Archive - News Article
March 21st, 2011
Representatives from Johnson Controls recently presented an update to the St. Marys Area School District School Board of Directors of the nearly $4 million renovation project taking place within the district.
Gary Sipe, onsite manager of facility improvements for Johnson Controls, explained the details, emphasizing that all projects were geared at making the numerous school buildings energy-efficient.
RIDGWAY - A fire destroyed a 3-story building at 205 Main St. in Ridgway early Saturday morning.
WEEDVILLE â€“Â The Jay Township Supervisors recently opened, reviewed, and approved bids for the purchase of dust oil and for the dumpster that is typically located at the township building during the summer months.
Three dust oil bids were received from the following companies: HRI, Inc. at a cost of $2.21 a gallon, Vollmer Tar and Chip Inc. at a cost of $2.34 a gallon, and Jefferson Paving Corp. at a cost of $2.22 a gallon. Supervisors approved awarding the bid to HRI Inc., noting that the company has received the bid for a number of years now.
RIDGWAY â€“Â Oak Norton, a former intelligence officer for the U.S. Army and Air Force, discussed the importance of emergency preparation Saturday morning to kick off the Third Annual Preparedness Fair at The Church of Jesus Christ of Latter-Day Saints in Ridgway.
"It's wonderful to see that people are here [Saturday] because that proves [they're] not clueless as to what can take place," Norton said. "In Vietnam, Laos and Thailand, we only had an opportunity to do the job once and it had to be done correctly, otherwise lives would be lost and a lot of suffering would take place.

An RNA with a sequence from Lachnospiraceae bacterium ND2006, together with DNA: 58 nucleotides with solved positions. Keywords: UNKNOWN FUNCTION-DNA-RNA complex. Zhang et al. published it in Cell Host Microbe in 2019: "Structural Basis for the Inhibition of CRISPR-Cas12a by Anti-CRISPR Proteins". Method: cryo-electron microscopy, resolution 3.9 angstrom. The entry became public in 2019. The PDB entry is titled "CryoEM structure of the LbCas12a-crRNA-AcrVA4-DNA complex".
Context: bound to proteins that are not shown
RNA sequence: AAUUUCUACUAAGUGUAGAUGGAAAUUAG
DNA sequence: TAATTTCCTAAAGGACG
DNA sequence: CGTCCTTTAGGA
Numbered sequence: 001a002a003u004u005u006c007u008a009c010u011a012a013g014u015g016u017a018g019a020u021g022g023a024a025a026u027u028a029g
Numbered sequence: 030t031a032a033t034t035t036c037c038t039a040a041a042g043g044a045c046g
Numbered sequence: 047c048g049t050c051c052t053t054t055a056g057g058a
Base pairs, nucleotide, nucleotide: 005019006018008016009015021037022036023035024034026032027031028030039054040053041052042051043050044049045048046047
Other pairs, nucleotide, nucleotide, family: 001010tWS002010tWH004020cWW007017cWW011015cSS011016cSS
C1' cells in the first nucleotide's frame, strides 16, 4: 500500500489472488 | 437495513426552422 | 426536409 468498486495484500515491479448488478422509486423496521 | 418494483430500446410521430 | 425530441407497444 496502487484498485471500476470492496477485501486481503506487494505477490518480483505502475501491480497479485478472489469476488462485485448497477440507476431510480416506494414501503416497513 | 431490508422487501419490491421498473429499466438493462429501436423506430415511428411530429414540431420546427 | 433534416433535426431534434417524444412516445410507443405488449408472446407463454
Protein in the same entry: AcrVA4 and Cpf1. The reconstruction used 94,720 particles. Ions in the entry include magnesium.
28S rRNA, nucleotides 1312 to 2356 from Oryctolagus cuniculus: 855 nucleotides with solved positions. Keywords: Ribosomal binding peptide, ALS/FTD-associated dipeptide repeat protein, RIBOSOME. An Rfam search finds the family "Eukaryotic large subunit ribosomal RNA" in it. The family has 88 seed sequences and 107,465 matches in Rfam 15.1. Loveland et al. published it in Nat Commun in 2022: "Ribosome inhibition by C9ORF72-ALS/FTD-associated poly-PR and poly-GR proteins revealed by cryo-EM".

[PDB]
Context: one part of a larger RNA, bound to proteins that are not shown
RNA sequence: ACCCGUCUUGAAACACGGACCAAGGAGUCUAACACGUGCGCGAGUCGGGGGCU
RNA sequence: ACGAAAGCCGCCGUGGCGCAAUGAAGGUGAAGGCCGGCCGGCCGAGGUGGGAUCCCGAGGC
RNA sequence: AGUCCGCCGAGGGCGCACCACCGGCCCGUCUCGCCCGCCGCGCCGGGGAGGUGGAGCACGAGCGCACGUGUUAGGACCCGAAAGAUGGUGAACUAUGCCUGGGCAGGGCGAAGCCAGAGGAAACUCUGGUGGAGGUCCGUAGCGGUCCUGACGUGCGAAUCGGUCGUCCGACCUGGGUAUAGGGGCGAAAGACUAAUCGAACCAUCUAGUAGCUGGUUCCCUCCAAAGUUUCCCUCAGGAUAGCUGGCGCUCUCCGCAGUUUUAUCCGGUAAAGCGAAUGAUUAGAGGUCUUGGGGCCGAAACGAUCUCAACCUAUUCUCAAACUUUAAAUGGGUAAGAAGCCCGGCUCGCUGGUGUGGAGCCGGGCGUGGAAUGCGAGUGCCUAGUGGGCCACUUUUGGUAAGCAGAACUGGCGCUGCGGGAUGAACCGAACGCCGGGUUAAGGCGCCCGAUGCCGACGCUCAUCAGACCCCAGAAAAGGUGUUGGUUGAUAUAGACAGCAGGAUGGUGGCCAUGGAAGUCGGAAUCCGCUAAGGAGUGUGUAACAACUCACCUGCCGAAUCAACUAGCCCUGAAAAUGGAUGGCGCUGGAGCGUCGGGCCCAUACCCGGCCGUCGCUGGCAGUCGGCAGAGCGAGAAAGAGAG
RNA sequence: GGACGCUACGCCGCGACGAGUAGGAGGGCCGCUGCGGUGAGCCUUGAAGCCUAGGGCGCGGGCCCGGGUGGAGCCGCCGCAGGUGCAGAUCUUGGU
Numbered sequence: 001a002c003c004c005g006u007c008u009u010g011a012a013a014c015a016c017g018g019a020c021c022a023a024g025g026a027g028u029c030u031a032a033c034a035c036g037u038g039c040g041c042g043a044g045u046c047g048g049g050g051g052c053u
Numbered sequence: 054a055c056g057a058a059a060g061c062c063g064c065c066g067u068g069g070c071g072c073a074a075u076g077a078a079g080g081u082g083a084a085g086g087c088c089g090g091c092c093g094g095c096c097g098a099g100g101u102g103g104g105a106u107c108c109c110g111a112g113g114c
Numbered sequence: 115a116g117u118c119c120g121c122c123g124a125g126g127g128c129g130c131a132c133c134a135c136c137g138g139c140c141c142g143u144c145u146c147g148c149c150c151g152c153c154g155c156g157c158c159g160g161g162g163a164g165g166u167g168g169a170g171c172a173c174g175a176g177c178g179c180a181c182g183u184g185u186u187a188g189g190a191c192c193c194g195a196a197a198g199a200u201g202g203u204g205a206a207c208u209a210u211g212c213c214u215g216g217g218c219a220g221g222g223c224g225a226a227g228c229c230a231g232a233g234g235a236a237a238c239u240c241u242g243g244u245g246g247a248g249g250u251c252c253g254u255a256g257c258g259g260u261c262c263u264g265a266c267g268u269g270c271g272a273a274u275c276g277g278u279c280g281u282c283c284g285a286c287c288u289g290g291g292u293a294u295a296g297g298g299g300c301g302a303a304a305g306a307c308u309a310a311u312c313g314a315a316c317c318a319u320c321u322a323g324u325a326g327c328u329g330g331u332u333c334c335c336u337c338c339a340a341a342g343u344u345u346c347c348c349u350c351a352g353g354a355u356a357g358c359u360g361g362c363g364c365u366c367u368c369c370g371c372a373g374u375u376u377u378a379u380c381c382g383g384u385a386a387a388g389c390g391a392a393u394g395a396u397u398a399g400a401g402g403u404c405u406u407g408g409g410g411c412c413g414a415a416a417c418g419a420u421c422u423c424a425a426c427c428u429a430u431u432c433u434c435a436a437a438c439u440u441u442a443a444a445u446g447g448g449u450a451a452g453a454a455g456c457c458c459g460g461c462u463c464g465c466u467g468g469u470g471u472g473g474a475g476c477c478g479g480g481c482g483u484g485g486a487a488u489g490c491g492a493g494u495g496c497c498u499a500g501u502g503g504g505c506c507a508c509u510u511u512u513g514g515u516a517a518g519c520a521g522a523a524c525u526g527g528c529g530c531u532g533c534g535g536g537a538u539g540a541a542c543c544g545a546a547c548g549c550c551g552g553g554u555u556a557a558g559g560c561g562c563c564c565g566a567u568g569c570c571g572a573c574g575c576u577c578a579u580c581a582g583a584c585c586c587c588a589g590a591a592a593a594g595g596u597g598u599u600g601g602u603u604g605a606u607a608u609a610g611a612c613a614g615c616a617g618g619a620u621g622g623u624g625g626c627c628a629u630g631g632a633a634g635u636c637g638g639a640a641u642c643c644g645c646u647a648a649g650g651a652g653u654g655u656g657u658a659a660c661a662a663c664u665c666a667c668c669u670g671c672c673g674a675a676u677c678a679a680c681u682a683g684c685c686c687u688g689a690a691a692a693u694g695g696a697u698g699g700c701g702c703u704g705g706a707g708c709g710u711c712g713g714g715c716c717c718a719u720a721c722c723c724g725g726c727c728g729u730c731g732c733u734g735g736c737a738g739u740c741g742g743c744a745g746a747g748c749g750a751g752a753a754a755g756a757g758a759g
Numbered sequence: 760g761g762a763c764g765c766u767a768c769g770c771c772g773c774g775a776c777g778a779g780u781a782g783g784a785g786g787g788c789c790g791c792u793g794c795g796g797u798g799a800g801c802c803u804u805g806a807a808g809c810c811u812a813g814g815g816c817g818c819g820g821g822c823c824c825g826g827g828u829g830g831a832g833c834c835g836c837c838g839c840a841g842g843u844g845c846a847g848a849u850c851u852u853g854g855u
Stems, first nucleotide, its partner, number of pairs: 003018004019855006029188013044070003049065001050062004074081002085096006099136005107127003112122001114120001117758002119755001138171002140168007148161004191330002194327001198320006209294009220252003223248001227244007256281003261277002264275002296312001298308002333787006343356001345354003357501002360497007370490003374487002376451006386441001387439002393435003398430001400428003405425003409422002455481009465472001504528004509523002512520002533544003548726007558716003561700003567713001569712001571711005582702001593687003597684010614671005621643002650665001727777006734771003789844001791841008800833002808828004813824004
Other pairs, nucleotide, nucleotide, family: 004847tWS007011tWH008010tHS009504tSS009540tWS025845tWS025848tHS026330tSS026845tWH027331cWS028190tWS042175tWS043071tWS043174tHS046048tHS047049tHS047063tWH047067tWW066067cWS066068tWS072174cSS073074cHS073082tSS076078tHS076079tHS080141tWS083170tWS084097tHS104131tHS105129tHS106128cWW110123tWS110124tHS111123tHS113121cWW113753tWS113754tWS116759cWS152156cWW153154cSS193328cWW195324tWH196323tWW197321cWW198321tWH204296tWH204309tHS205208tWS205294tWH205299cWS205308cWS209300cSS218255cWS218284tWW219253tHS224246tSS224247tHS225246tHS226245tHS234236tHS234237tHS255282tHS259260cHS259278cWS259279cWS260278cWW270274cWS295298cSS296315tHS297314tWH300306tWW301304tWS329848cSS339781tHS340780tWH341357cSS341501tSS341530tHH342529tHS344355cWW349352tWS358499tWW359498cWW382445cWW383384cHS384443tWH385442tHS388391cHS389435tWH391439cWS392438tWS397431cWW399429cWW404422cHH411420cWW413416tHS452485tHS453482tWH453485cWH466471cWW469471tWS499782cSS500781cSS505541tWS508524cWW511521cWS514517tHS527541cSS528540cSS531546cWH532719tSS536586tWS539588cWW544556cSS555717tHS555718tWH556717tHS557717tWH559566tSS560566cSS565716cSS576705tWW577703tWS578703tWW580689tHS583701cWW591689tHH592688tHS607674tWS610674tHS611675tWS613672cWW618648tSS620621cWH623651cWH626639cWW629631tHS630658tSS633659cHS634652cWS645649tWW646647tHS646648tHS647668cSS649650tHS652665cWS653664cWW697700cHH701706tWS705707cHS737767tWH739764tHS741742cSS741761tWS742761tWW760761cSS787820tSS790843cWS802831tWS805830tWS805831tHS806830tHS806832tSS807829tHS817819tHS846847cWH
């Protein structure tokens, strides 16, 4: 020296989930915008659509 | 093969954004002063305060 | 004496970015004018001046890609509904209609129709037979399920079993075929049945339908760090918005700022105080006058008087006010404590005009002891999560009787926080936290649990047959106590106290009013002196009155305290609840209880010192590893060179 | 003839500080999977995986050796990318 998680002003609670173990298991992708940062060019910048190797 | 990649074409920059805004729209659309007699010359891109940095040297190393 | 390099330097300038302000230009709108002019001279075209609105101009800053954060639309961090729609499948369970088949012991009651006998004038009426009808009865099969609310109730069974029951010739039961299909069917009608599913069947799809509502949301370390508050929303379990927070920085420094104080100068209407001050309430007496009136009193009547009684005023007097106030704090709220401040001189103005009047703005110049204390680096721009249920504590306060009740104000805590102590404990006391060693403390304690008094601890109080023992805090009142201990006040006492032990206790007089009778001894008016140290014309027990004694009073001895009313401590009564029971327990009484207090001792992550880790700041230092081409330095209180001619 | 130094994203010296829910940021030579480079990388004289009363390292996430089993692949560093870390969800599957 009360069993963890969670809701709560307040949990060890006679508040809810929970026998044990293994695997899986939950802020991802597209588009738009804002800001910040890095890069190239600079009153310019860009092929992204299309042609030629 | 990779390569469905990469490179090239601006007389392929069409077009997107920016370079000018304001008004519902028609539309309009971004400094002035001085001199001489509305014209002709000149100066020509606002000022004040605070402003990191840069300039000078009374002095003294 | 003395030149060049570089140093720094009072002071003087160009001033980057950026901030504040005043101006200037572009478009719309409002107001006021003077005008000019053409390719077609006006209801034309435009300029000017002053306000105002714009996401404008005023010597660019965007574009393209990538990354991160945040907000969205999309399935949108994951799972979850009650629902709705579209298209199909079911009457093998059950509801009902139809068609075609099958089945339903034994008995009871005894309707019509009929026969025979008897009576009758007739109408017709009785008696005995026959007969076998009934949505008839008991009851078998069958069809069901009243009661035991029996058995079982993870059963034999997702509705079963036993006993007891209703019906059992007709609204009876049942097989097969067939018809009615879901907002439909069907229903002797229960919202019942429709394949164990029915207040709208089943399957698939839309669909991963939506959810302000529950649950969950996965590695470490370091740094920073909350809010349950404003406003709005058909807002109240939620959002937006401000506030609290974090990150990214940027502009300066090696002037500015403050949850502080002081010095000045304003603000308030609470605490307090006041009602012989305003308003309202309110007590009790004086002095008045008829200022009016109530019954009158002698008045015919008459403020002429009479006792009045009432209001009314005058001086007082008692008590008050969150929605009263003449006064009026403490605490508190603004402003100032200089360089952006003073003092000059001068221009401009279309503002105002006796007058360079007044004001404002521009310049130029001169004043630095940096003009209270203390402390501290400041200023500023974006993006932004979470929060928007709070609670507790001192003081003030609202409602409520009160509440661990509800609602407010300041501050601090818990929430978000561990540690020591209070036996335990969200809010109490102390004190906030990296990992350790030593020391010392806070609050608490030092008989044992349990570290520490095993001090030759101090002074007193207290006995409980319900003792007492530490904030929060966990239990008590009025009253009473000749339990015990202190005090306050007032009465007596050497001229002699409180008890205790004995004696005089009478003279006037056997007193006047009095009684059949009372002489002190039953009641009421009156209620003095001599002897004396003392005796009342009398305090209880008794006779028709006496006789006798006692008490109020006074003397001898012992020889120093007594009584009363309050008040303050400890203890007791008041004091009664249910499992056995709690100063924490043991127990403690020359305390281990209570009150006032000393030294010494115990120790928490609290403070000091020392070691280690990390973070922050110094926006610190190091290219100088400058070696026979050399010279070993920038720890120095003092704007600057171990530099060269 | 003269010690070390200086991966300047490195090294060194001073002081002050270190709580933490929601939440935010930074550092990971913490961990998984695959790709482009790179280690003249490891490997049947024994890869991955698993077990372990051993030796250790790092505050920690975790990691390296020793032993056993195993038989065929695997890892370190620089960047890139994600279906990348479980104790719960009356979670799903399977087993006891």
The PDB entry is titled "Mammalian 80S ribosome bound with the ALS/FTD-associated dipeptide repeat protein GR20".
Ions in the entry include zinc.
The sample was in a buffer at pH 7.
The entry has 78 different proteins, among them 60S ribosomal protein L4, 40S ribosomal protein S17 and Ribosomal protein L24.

BROOKVILLE â€” An Emporium man facing charges for the double murder of a Snyder Township couple last year wants a new judge for his trial, because the presiding judge resides in the same area.
Monday, Steven Patrick Rebert filed a petition in the Court of Common Pleas to have Judge John H. Foradora, who resides in Brockway, removed from the case, according to the Jeffersonian Democrat.
Foradora declined the request.
Kane native Jason Downey has felt the effects of several earthquakes during his 3Â˝ years as a schoolteacher in Japan.
But he knew right away that the â€śbig one" that rocked the island nation eight days ago wasnâ€™t like the others.
Downey told the Kane Republican that he was in the teachersâ€™ room at his school â€śwhen the quake hitâ€ť March 11.
â€śIt was 2:46 in the afternoon,â€ť Downey said. â€śAt first, I didnâ€™t think it was a big deal. We get over 2,000 earthquakes a year and most of them are over in 10 or 20 seconds."
Several area men and women have volunteered their smiling faces and entertaining personalities to raise money for Relay for Life of Elk County, which contributes to the American Cancer Society to support people with cancer and fund research efforts.
WEEDVILLE â€“Â Streetlight issues were a concern addressed by the Jay Township Supervisors during their recent monthly meeting.
The supervisors received a letter from Jay Township resident Christine Gavazzi, indicating that she was unhappy with the streetlight tax she was being assessed because she did not believe the light had any impact on her property.
In her letter, which was dated Feb. 16, Gavazzi stated, "We do not benefit at all from the light closest to our property. It doesn't seem fair to have to pay for a light when it doesn't provide any light for our property."
After being hit by a record 9.0 magnitude earthquake, a deadly 25-foot-high tsunami and a nuclear crisis, the people of Japan are in desperate need of help. The small island nation is facing immense destruction and devastation as thousands have been reported dead, with many still missing or injured, and at least half a million people left homeless.
Approximately 343,000 households are without electricity and nearly one million are without water. Supplies of fuel, medicine and other necessities are running short.
Jay Township Supervisor Francis Gustafson announced during the supervisors' monthly meeting Thursday evening that he plans to hold monthly gatherings with township residents to discuss important issues related to Marcellus Shale drilling, which is becoming more prevalent in the township and throughout the area.
"I think it is very important that the people get involved, and I have other people that will come in [and present information]," Gustafson said. "It's not going to go away."